More Chief Executives Turning To Twitter To Gain Influence

Paul McGarrity examines the increasing number of chief executives who have embraced Twitter and how the social networking site can help business leaders build their PR profiles THE arrival of traditionally tech-adverse Warren Buffett, global investor and CEO of Berkshire Hathaway Inc, to Twitter must surely be a tip-ping point for business figures using social media.

Chief executives have traditionally ignored Twitter with a mere 2.5 per cent of global CEOs using the social networking site.

But there’s now clear evidence that more business leaders are starting to use Twitter. In doing so they are following in the foot-steps of presidents, prime ministers, celebrities and leading entrepreneurs who have gained millions of followers on Twitter and made themselves more visible and approachable online.

Twitter is a social media service that allows people to connect with others via short messages. The messages, known as tweets, are limited to a maximum of 140 characters and are posted on a user’s Twitter profile and sent to their followers. Around 11 per cent of Britain and Ireland’s population have Twitter profiles and use the service for a range of reasons.

For many people Twitter is a personalised news service where they can follow a wide range of personalities from celebrities to journalists, footballers to inventors. Twitter is also a two-way social networking tool that allows you to have conversations with friends, stakeholders, colleagues, clients or customers.

Fundamentally it’s used as a real-time way to comment live on issues and events. For example, some people will use it to voice their opinions to other Twitter users during a TV show such as The Apprentice.

Some forward-thinking businesses leaders and CEOs have been using Twitter effectively for many years. Richard Branson, for instance, really gets the value of PR and is not afraid to put himself in the limelight, court publicity and voice strong opinions on business issues. Essentially his use of social media is an extension of his PR activity and he uses his blog and Twitter profile to connect and communicate with people.

A lot of what Richard Branson talks about on social media are issues external to business. In-stead he talks about issues such as news stories, environmental campaigns, music and history.

So how does Twitter benefit Richard Branson? The main benefit is the increased visibility. His profile has over 3.2 million followers and every time he tweets his post will appear in the news feeds of millions of Twitter users. Other Twitter users will also ‘re-tweet’ his tweets to their own followers and in turn promote him to an even wider audience.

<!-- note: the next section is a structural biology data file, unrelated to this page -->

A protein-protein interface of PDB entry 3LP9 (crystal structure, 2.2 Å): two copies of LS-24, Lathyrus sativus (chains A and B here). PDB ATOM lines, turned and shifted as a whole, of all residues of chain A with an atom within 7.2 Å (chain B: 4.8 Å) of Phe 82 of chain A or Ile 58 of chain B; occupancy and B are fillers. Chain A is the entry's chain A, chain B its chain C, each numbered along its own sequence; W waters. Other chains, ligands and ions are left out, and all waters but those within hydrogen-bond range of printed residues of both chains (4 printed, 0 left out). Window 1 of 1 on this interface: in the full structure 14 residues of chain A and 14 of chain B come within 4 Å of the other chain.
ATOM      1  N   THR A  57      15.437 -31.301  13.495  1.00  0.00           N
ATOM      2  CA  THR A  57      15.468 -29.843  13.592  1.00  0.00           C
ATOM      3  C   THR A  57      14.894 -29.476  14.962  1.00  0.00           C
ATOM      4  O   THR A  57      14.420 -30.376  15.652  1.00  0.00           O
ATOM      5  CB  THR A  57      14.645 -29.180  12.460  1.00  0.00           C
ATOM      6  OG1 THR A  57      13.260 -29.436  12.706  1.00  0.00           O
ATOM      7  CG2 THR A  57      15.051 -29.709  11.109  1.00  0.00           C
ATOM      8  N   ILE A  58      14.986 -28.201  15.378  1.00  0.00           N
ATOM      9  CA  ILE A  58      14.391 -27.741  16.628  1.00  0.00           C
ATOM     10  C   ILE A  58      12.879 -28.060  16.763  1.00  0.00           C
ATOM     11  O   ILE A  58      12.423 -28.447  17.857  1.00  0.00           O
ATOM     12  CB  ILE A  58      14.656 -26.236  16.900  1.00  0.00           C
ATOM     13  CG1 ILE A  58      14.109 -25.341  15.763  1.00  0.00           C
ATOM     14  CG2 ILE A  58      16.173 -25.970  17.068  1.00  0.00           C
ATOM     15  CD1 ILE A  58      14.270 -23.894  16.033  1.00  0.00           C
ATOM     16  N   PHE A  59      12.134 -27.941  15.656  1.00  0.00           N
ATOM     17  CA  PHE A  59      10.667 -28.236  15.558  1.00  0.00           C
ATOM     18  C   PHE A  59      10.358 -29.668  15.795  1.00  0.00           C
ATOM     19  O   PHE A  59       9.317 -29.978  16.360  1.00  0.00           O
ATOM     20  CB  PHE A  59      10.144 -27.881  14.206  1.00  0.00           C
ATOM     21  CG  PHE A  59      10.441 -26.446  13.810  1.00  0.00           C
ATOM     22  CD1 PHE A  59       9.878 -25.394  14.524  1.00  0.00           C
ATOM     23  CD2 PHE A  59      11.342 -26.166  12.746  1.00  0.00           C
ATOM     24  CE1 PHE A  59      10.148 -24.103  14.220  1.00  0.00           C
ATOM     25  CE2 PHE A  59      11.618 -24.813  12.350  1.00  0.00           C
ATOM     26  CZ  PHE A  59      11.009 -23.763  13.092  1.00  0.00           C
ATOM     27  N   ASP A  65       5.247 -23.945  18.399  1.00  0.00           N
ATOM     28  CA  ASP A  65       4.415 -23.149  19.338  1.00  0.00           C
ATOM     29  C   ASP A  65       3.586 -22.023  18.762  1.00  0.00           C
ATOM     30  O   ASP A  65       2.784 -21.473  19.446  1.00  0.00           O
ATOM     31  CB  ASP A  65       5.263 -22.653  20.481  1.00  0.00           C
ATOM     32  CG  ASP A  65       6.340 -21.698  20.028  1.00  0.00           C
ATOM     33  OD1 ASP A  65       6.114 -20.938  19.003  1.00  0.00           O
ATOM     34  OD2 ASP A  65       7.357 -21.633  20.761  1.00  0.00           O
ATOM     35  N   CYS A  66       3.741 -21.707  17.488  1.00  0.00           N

The second main benefit for Richard Branson is that Twitter helps him increase understanding between him and his customers and stakeholders including journalists and politicians.

When I’m delivering social media training sessions to business figures, I always advise them to think of social media as an extension of their public relations activity. PR still remains one of the most cost-effective forms of marketing and allows businesses and their leaders to influence the media and gain positive coverage and under-standing among stakeholders. P R covers a wide range of activities from networking and lobbying, through to media relations and gaining editorial coverage.

For me social media marketing can be used by senior business figures to positively influence other business leaders, customers and important stake-holders. So for instance, one of the reasons so many public-sector leaders are starting to use Twitter is the opportunity to raise their profile with local politicians and relevant journalists who have traditionally been very active on Twitter.

Using Twitter effectively is also an integral part of networking for business leaders. It’s surprising that so many CEOs and directors invest time in preparing for and attending networking events,but fail to follow up the process of networking on-line via Twitter and Linkedin.

Effective business leaders now use social media as a way to improve their networking. Just as they will regularly attend an industry or networking event, business leaders who are savvy about social media will be actively talking about the event online and discussing some of the issues raised.

They will also use sites such as Twitter to introduce their arrival at an event or talk to attendees, in other words social networking. They can then grow their social community by following a new contact via Twitter or connecting with them on Linkedin.

Indeed, this is how modern networking works. Business leaders can gain visibility, value and recognition from having conversations with their peers and customers online.

So if you are a business leader who’s serious about gaining recognition and understanding, or just improving your networking then join Richard Branson and Warren Buffett on Twitter.

Paul McGarrity is director of Octave Online Communications, an internet marketing consultancy based in Belfast. It helps business and organisations to benefit from online marketing strategy and campaigns. You can follow Paul on Twitter – @paulmcgarrity.


Follow Omagh Enterprise’s Chief Executive’s Twitter @nick_oec.